Probing X-ray induced dynamics of molecules

ncomms11652 f1I'm pleased to announce that my collaborator Antonio Picon has published his most recent results in Nature Communications. He uses an X-ray pump – X-ray probe concept to induce X-ray dynamics and subsequently probe them. It is one of the first experiments of its kind and uses the free electron laser at Stanford University to investigate ultrafast dynamics in molecules that happen on a femtosecond timescale. Experiments of this kind could be used in the future to better understand chemical reactions and to better understand how light interacts with matter. Particularly on ultrafast time scales.

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Ken's lattice compression

Ken holding MCPA large part of Ken's PhD research has just been published in Science Advances and I am happy to announce that there are several institutions highliting this research. It is a really contradictory finding. When a few ten nanometer in diameter Xe cluster is irradiated by intense x-rays they first contract. Usually, one would think that particles expand after they have been hit by intense x-rays due to the ionization and kinetic energy. In the first few ten-femtoseconds, however, Ken finds that the particle shrink. Please read more on SLAC's homepage.

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The LAMP endstation at SLAC National Lab

LAMP pnCCDsLAMP is a new endstation at the Linear Coherent Light Source (LCLS) that builds upon its predecessor CAMP. The LAMP endstation is versatile and is able to perform typical atomic, molecular & optical physics type experiments, but is also capable of imaging single particles, for example nanometer sized bio-molecules like viruses. I helped building the instrument and was part of the commissioning. The read-more button leads SLACs nicely written article about our endstation.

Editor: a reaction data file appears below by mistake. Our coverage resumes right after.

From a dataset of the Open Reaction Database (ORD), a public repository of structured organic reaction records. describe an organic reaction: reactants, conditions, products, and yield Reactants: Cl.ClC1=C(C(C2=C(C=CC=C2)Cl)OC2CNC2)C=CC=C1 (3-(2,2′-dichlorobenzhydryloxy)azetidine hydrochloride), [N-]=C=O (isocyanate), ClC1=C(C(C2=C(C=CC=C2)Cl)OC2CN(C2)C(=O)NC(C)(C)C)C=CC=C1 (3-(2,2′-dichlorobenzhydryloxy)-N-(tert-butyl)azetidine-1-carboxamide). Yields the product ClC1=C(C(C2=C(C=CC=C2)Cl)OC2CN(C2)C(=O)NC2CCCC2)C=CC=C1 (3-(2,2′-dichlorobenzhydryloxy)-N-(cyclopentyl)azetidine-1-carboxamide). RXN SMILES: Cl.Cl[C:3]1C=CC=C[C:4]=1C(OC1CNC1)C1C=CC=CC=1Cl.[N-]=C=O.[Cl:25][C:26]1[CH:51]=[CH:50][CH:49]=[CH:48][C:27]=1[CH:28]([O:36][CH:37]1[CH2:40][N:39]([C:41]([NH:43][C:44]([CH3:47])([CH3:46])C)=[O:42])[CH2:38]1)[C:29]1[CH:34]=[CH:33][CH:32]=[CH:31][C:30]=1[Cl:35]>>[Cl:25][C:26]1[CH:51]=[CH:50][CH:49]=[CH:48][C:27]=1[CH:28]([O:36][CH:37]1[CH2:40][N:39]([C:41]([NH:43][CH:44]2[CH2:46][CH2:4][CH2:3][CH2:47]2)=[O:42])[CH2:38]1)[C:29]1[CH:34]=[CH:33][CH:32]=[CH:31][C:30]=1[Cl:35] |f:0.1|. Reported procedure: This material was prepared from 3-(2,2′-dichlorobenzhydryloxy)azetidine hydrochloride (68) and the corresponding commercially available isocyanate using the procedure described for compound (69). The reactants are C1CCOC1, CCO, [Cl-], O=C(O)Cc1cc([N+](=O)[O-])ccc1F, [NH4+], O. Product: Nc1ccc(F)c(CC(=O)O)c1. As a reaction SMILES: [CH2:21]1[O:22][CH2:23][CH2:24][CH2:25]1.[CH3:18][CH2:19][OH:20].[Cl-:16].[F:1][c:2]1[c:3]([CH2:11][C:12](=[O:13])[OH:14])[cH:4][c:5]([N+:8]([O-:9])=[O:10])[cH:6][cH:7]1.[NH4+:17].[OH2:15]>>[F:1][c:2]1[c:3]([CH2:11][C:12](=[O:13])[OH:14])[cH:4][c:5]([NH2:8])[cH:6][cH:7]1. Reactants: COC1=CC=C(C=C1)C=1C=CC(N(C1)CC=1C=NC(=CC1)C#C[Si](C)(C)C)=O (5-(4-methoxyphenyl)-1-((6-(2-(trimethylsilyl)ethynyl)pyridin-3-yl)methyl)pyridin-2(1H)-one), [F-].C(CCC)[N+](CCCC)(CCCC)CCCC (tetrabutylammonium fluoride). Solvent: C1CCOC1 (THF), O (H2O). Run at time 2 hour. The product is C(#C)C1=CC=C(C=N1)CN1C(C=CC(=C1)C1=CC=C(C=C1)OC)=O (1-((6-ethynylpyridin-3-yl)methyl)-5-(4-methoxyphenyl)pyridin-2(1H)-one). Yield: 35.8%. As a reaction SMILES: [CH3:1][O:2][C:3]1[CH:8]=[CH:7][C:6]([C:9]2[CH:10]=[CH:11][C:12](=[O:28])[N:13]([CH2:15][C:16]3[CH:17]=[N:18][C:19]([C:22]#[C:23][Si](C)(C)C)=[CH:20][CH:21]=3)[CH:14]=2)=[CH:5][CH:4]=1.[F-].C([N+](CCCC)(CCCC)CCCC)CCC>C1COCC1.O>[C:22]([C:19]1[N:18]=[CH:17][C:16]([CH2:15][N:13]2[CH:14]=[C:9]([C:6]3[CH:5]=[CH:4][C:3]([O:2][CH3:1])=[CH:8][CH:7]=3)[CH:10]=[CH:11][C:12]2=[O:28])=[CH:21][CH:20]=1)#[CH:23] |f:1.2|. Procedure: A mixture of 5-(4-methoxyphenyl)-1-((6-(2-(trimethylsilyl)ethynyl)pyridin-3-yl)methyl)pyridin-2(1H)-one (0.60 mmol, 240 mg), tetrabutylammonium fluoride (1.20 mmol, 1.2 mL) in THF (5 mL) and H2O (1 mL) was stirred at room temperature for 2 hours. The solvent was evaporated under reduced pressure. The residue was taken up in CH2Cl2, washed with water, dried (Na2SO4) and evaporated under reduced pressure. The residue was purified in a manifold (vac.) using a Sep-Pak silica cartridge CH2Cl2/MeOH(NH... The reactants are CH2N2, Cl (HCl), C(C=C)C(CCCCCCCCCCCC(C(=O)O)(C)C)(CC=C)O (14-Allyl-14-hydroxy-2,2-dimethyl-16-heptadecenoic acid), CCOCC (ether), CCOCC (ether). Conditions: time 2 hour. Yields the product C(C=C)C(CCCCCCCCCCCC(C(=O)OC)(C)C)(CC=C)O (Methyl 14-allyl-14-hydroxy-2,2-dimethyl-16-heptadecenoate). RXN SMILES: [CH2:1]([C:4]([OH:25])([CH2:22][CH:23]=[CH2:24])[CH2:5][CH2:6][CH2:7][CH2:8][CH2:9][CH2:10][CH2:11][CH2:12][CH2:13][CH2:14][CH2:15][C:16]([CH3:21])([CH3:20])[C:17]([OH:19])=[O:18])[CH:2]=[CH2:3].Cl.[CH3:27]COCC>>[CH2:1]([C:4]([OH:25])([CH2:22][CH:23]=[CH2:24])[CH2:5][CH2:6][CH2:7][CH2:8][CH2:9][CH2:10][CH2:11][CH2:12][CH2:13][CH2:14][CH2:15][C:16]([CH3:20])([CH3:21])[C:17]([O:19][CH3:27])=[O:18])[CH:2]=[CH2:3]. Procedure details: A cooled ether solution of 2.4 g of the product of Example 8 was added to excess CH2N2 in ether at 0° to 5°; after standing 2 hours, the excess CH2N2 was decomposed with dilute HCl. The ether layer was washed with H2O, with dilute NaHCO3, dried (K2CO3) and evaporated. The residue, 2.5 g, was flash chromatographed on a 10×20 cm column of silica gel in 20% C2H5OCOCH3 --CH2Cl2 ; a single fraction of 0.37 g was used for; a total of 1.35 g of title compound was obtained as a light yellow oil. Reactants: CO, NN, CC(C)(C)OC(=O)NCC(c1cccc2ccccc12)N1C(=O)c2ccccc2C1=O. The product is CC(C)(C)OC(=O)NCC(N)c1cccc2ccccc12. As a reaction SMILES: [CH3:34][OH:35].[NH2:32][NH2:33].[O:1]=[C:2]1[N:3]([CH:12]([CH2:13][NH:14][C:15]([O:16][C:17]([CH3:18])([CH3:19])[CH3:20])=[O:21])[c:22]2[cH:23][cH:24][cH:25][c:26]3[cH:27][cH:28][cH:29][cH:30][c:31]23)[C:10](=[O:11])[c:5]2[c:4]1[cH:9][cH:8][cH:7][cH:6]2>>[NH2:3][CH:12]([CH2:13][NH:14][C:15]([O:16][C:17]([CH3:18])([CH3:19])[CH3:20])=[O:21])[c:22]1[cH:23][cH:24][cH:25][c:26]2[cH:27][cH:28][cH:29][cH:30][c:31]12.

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First experiments to develop single particle imaging

SPI image of a nano-meter sized virus.An international collaboration has been formed by SLAC National Accelerator Laboratory to develop single particle imaging (SPI). Under the name of the SPI-initiative, we were awarded beam time at the AMO endstation and successfully performed single particle imaging with viruses. The picture you can see on the left is a diffraction pattern from a ~70nm in diameter virus. I had a leading role in running the AMO beam line and LAMP endstation, and was helping with sample injection during the beam time. There is a nicely written article on SLACs website if you would like to read on.

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max bucherOn this page, I link some of my recent work and advances from my collaborations that got promoted by other institutes. Use the tags below this box to find more of my related work by keyword.

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